When I sit down to watch
Alice in Wonderland, it is a struggle. As you may have deduced in reading this blog,
I love stories and storytelling. Alice is not a film that
focuses on story. It is a bizarre romp
through colorful characters that meanders from one scene to the next, with
barely a line of dialogue or visual to connect the scenes. It makes for some amazing visual filmmaking
that fails to tell a story.
The film ostensibly tells the story of
Alice following the White Rabbit through a
rabbit hole into Wonderland. But the
problem is, the White Rabbit is mostly absent during the course of the
film. The idea that this is what drives Alice becomes lost about halfway through the film, and
leads to a wandering and lost Alice. It’s a shame, because the work done by the
animators here is very good, and the combination of visuals, music and voice
acting is quite excellent.
Start with the visual feast that is
Alice in Wonderland. The imagination on display is fun to look at,
and flows naturally from Mary Blair’s designs.
The brilliance of the flowers sequence, where the flowers sing “A Golden
Afternoon” to Alice,
is one of my favorite things in the entire film. The use of puns on the bread and butterflies,
the rocking horsefly and others supplements the whimsical designs and
voices. But anyone who has seen the film
knows that two sequences stand out more than any other.
The mad tea party that is joined by the March Hare, the Mad Hatter and the Dormouse is probably the most recognizable sequence of the whole film. Ed Wynn’s performance as the Mad Hatter was so memorable that he is the main character outside of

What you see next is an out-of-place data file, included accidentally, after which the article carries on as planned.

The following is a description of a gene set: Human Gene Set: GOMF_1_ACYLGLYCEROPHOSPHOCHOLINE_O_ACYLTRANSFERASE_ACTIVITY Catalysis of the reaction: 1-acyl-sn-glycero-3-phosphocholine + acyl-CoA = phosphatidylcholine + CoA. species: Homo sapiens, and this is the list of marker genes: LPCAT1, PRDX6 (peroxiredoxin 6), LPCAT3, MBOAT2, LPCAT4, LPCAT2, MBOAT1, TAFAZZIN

Alice to appear as a
character in the Disney parks. It makes
for a fun and very entertaining bit of film to watch them demolish cups, sing
songs and do things that are physically impossible. Alice’s
astonishment and look of wonder is a stand in for the audience watching these
proceedings and trying to figure out what is going on in this crazy world.
That’s the issue with the film, though, is that the audience spends most of their time trying to figure out what they should look at, where they are and what’s going on. The place where this is the least applicable in the film is the very end, when
Alice finds herself in
the court of the Red Queen. That
sequence has a fairly straightforward flow – the queen gets upset about the
roses, meets Alice
and engages in a cricket game. When Alice gets sabotaged by
the Cheshire Cat, she is sentenced to die and has to find a way out of that
predicament. It all flows one detail to
Contrast that to the early scenes where
Alice flows from floating in the ocean to the
silliness of the caucus race to the confrontational nature of Tweedledee and
Tweedledum and over to the Walrus and the Carpenter story. All of that in about 15 minutes! The film is schizophrenic to say the
least. What ends up making it memorable
for me is the music.
Many don’t realize it, but this is the Disney film with the most songs. The reason for that, as I wrote yesterday, is because the filmmakers wanted to pull in as much of the poetry from the Carroll books as they could. What happens is many memorable songs, like “A Golden Afternoon,” “The Unbirthday Song,” “March of the Cards” and more. These are songs that are played to this day at the Disney parks, and survive as great memories.
Unfortunately, it’s not enough to make
Alice in Wonderland a good film. The lack of narrative flow through and depth
in the characters makes it ultimately a bizarre accumulation of visuals. I honestly find it hard to watch until it
gets to the tea party, and have trouble staying interested, which is not a
problem I typically have with Disney films.
Even Walt acknowledged that Alice
did not turn out the way he wanted, and I have to say I agree with him.